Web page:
For her latest series “Representations,” Detroit-based artist Cynthia Greig relies on viewers’ well-conditioned expectations for what an artistic representation traditionally is—a 3D object rendered into two dimensions. While at first glance Greig’s pieces appear to conform to this expectation, a closer look reveals a startling discovery; what the viewer is looking at is actually three-dimensional.

To create her optical illusions, Greig selects an object (she appears to have a preference for somewhat outdated ones), coats it in a layer of white paint, and colors in the edges with charcoal. These techniques make the objects appear as if they were sketched quickly in a drawing book. Her work challenges viewers to re-think how they perceive objects.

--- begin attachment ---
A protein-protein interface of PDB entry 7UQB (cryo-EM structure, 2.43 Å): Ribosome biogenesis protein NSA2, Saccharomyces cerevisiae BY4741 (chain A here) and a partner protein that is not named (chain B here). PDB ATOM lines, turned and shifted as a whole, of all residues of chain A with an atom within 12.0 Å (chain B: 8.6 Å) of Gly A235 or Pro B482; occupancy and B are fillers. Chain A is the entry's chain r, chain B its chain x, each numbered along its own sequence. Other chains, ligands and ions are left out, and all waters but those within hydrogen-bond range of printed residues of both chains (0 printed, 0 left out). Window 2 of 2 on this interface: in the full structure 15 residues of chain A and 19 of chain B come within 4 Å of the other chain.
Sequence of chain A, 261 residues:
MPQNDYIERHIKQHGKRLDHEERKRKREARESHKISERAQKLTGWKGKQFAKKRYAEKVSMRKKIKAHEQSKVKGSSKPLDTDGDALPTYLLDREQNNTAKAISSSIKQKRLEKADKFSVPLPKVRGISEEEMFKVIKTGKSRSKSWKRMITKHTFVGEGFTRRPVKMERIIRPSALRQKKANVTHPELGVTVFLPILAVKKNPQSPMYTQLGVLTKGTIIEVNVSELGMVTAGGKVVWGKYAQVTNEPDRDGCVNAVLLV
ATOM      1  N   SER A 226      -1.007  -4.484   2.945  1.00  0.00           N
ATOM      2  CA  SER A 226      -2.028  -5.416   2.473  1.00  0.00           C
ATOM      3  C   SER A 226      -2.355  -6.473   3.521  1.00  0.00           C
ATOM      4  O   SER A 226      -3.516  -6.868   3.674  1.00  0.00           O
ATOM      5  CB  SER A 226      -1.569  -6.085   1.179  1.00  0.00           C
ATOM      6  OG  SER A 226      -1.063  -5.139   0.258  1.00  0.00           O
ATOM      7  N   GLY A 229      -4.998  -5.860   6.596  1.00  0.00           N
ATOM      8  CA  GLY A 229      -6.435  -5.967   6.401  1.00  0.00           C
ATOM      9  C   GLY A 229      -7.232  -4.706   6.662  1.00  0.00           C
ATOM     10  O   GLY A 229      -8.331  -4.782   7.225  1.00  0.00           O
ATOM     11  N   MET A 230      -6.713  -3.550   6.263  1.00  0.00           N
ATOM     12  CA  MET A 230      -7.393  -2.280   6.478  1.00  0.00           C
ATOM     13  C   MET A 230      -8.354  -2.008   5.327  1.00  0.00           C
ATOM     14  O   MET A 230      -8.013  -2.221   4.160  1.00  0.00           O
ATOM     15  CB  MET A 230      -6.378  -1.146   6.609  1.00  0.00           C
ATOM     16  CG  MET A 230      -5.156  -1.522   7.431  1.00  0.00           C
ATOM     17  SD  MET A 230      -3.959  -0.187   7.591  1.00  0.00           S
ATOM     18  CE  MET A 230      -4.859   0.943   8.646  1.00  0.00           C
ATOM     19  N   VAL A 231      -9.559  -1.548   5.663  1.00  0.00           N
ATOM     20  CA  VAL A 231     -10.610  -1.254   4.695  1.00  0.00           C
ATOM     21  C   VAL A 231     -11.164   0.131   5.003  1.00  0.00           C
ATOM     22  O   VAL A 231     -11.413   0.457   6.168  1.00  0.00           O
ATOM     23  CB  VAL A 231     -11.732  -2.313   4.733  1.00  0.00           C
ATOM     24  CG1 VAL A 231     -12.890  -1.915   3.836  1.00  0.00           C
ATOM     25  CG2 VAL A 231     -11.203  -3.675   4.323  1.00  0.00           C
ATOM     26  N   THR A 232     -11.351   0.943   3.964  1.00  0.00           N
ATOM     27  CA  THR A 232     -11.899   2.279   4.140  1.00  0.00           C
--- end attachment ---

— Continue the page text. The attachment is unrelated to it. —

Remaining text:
“I’m interested in how we learn to see, identify, and remember, and the role images play in the codification of perceptual and mnemonic experience. By denying certain aesthetic expectations and assumptions, ‘Representations’ intends to interrupt a more conventional, passive viewing experience, and provoke the viewer into seeing a photograph as if for the first time,” Greig says of her work.

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[via HuffingtonPost]